By Henri Bianucci
It’s like a scary movie: Just when you think the creature is finally dead, he rears his ugly head again. This monster is the poaching of African elephants for their tusks, and the details are both horrific and heartbreaking.
Until fairly recently, it seemed as though this problem had been stabilized. An international ban on the ivory trade in 1989, and an effective awareness campaign, highlighted by Kenya’s burning of confiscated ivory stocks, helped stem the slaughter and diminish demand for ivory.
This came at the end of a bloody decade that saw an elephant poached every 10 minutes; over 50,000 per year, claiming more than two thirds of Africa’s wild elephants.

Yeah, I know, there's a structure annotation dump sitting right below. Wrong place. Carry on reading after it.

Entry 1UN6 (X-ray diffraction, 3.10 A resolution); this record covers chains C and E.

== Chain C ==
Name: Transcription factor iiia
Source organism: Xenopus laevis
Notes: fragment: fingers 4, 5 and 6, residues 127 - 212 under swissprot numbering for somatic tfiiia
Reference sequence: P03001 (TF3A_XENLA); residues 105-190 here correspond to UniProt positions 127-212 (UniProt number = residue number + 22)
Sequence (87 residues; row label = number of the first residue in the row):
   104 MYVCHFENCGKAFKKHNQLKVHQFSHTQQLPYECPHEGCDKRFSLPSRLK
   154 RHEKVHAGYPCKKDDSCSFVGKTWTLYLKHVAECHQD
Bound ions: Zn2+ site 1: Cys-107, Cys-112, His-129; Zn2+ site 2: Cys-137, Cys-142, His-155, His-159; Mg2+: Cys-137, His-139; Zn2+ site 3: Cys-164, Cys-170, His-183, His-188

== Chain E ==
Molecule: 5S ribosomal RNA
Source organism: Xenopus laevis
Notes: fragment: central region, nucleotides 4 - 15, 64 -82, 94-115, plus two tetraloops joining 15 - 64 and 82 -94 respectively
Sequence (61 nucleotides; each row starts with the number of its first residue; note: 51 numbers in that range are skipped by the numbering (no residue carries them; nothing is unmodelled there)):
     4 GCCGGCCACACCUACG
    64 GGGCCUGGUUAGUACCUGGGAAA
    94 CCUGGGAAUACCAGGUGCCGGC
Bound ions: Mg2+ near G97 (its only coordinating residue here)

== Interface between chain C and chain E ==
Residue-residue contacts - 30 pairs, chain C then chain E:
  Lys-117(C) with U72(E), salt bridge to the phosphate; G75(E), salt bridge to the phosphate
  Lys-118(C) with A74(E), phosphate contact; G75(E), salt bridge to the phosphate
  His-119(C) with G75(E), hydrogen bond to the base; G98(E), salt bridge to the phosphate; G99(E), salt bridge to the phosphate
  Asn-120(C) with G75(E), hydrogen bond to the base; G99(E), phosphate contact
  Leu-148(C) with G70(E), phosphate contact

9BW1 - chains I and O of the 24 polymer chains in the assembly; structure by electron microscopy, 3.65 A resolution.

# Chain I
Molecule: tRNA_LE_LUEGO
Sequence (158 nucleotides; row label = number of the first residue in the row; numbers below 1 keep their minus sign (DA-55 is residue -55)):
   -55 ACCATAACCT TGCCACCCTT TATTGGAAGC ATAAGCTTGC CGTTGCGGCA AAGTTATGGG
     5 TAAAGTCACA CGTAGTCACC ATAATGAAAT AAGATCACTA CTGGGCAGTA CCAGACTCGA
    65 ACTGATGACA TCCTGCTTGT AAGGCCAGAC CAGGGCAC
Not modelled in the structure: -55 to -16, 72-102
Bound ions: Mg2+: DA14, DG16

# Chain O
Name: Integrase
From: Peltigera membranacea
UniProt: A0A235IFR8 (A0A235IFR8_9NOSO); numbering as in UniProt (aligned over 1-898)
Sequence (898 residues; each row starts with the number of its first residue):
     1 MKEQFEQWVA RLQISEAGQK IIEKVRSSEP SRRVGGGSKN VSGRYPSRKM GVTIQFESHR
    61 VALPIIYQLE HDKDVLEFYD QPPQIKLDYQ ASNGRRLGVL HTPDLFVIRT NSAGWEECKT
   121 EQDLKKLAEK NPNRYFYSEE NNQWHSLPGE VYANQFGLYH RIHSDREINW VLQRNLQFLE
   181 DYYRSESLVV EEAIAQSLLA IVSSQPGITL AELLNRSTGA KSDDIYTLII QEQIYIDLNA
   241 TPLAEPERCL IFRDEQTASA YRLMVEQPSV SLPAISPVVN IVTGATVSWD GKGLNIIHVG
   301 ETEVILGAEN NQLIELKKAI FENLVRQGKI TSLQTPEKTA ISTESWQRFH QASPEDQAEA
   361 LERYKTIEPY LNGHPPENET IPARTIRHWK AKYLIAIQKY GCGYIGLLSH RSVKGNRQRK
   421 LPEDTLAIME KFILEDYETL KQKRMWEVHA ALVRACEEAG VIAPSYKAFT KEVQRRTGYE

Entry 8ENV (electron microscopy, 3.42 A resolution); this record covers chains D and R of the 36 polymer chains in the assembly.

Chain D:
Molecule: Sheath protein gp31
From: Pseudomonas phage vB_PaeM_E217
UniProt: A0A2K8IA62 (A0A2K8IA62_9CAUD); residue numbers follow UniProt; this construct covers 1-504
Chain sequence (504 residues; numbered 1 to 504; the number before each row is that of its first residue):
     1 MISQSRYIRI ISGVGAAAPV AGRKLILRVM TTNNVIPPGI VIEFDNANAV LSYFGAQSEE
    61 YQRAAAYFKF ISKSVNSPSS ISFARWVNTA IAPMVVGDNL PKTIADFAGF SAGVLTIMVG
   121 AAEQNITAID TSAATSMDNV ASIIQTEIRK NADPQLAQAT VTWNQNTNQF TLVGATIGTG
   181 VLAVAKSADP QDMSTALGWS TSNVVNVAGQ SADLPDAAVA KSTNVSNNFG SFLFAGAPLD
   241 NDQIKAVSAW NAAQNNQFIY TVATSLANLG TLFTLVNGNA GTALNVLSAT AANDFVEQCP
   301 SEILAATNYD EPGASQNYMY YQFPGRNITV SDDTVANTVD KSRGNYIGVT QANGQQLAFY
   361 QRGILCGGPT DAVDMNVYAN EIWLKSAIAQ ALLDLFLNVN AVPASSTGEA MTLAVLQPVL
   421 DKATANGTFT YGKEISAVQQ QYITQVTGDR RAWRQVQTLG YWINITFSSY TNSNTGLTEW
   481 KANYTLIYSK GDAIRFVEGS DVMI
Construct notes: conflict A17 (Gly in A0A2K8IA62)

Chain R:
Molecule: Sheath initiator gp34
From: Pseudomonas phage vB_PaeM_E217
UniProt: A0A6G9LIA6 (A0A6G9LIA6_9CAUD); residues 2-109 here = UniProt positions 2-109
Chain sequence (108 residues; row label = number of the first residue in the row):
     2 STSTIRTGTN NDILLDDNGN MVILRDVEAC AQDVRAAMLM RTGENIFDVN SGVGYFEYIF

Less than a decade later, the progress was reversed by a seriously misinformed decision. The Convention on the Illegal Trade of Endangered Species (CITES) caved to pressure from Zimbabwe, Botswana and Namibia and allowed these governments a one time, “experimental,” sale of 50 tons of stockpiled ivory to a single customer, Japan.
The justification was that saturating the market with that much ivory would so increase the supply that the prices would decline as demand was met. Thus, taking the incentive out of poaching. The experiment failed miserably.
Elephant range states, including Kenya, worried that China was emerging as a major market for poached ivory. The findings of a 2002 Environmental Investigation Agency report supported those concerns.
That year, China itself warned that the Japan experiment had confused consumers into believing that trade in ivory had resumed, and it was now OK to purchase it. More....